All too often, animal shelters have to take in dogs that have become homeless through no fault of their own. They are simply the victims of a new parent's understandable concern for the safety of their new baby.
Many believe that a dog and a new baby cannot happily coexist, so therefore the dog has to go. This is not necessarily the case. A new baby does not mean you have to abandon your dog.
With a little work on your part the entire household can live in harmony. Your new baby will grow up with a furry best friend and your dog will not go through the trauma of losing his home and family.
Here are some ways to help your dog adjust to the arrival of your new baby. Following these tips will help to avoid possible problems and provide a safe and happy environment for both your new baby and your pet.
The key is to prepare your dog prior to your new baby's arrival. Keep in mind that your dog is a part of your family too.
A new arrival is just as big an upheaval in his daily life as it is yours. Laying some groundwork before the baby comes will make it much easier for your dog to cope with the change that is about to come
This sounds simple, but it must go beyond just learning to sit and lay down. Your dog must become reliable in the down position, down-stays, leaving a room when told or not entering a room all together.
This will require teaching him boundary control and using positive reinforcement throughout all of his training. This is the best way to ensure that his behaviors are permanent and trustworthy!
You must get your dog to the stage where he is obedient to all your commands. If you command "Leave it!" he must immediately ignore dropped food, a toy or anything he might find interesting.
Another important command your dog must obey is "Drop it!" If you give this command, he must immediately drop whatever is in his mouth.
It is this obedience that will help him to better accept a new baby with all its unfamiliar smells and sounds. He will also be better equipped to deal with the fact that he is no longer the center of your attention.
When your baby arrives, your dog will naturally be very curious. Some under-socialized dogs may even be frightened. If you have a genuine concern for your baby's safety, begin introductions with the dog on a leash.
Holding your baby in the safety of your arms, sit low enough so that the baby is at the eye level of your dog. Ask a helper to attach a leash to your dog, and hold him a few feet away from the baby.
He should be able to see and smell the infant, but not be able to make any sort of contact. You can then judge how to proceed based on your dog's demeanor.
If the dog is calm and well-behaved it should be okay to allow him to approach. If the dog is agitated or too excited you will probably need more time.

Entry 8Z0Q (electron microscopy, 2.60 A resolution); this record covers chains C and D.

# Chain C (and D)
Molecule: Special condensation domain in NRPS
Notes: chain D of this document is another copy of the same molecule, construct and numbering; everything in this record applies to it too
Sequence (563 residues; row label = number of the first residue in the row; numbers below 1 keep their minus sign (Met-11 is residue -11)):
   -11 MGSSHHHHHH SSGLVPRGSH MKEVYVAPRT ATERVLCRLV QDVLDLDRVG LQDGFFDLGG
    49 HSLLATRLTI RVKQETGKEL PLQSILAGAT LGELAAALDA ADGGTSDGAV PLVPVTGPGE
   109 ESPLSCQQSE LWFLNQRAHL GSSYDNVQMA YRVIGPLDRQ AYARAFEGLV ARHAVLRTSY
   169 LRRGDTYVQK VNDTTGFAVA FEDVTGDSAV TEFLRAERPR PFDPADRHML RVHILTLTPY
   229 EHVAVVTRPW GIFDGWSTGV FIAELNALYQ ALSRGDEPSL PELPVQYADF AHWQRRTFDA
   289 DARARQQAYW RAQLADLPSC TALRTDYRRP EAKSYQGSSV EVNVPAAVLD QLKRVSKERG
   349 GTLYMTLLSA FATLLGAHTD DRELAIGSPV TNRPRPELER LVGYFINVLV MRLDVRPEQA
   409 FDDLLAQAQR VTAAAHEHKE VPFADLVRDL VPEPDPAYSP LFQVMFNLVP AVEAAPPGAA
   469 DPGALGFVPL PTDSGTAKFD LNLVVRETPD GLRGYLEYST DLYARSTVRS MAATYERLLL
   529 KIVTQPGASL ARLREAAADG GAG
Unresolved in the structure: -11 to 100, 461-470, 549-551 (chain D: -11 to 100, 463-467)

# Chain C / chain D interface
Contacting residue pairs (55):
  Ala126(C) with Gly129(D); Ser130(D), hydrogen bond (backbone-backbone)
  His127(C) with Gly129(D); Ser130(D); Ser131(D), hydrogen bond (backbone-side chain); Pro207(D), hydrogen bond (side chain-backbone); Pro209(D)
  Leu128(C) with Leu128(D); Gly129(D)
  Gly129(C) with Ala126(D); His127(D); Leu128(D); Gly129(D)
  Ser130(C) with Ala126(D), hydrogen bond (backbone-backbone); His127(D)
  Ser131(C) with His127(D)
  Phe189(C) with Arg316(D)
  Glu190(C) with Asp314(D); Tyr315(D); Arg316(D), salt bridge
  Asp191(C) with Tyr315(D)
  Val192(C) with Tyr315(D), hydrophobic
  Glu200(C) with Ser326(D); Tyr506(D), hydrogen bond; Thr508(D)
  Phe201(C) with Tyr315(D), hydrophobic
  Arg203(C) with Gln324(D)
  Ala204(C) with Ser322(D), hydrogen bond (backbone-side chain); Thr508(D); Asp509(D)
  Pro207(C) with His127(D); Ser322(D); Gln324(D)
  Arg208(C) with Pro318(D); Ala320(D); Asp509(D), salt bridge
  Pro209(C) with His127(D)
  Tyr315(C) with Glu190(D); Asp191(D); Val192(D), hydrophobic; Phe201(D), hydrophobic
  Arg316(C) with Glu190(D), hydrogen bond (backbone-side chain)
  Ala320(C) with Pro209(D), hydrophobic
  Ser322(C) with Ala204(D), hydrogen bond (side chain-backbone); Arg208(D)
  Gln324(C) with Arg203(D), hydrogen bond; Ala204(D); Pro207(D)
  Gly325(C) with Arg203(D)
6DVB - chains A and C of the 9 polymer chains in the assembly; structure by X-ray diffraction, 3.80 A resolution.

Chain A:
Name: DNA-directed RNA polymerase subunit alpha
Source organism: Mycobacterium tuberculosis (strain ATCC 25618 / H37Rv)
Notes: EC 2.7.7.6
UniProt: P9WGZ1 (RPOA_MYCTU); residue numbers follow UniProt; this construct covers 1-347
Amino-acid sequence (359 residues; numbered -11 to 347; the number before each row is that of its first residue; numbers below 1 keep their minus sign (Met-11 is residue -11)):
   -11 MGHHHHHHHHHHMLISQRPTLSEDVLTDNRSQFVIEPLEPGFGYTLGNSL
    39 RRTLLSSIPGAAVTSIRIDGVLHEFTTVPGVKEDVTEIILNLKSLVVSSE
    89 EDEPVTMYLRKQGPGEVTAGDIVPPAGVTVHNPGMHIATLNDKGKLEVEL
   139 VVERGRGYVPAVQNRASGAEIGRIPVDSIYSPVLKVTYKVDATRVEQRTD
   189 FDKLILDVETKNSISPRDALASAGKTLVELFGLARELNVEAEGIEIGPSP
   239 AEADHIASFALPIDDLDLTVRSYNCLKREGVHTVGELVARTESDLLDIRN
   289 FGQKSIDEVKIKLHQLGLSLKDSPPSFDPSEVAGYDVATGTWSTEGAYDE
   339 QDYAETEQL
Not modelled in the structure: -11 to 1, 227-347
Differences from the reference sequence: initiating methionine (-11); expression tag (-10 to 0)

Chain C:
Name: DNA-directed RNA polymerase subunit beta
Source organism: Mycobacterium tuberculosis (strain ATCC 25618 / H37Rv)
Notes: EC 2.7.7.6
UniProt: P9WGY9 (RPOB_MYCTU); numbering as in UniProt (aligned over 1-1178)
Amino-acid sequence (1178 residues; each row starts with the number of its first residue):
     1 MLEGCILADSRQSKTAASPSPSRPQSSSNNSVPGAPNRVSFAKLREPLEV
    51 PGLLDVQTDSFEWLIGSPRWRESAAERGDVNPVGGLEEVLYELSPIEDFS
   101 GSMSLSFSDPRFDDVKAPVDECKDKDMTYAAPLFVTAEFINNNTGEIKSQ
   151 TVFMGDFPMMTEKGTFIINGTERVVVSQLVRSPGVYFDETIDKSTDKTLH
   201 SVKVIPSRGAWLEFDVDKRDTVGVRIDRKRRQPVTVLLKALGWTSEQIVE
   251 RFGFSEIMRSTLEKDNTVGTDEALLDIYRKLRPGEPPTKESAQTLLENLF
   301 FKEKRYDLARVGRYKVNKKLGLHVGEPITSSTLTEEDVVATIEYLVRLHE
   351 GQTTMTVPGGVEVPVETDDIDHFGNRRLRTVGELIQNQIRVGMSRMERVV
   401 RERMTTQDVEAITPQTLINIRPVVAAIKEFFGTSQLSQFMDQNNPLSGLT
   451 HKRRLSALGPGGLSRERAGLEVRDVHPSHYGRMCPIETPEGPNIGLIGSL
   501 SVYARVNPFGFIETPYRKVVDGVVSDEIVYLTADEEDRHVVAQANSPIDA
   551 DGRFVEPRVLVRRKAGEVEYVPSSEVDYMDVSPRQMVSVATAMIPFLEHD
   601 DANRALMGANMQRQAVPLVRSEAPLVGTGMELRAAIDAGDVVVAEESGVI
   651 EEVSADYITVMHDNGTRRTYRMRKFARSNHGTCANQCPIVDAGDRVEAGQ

Command the dog to sit quietly and, using positive reinforcement, give him a high value reward such as real meat or cheese. This reward should be more interesting to him than the baby, so it must be something he really loves.
When he sits on cue, reward him and ask him to stay. You can then bring the baby closer to him, or ask him to take a step or two and sit again. Reward him every time he does what you ask.
Doing this keeps his excitement and interest in the baby controlled. This will help to prevent any accidents and allows him to follow your lead. Continue bringing the dog and your baby closer, but only while the dog is under control.
He must be calm and polite; not pulling on the leash, barking, jumping or acting too excited. If he is too exuberant to control, remove him from the room. Give him time to calm down, and then try again.
During this time of transition, don't forget your dog's needs. He will be far more receptive to the changes in his routine if all his needs, especially exercise, are met.
If you can tire him out with some extra exercise before introducing him to your baby, he will not be as excited and will be much easier to control.
Reward him every time he behaves in a calm and well-mannered way when he interacts with the baby. He will come to associate calm and relaxed behavior around your little one as a positive experience.
He will then choose to behave politely, instead of being out of control, rambunctious, rough or loud.
Finally, don't give up. At times it may seem like the adjustment is just too much to handle. More often than not, it is the parents that struggle with the training.
Dogs are very adaptable creatures, and with your help and guidance your canine companion will bounce right back into his usual routine and enjoy the company of the newest family member.
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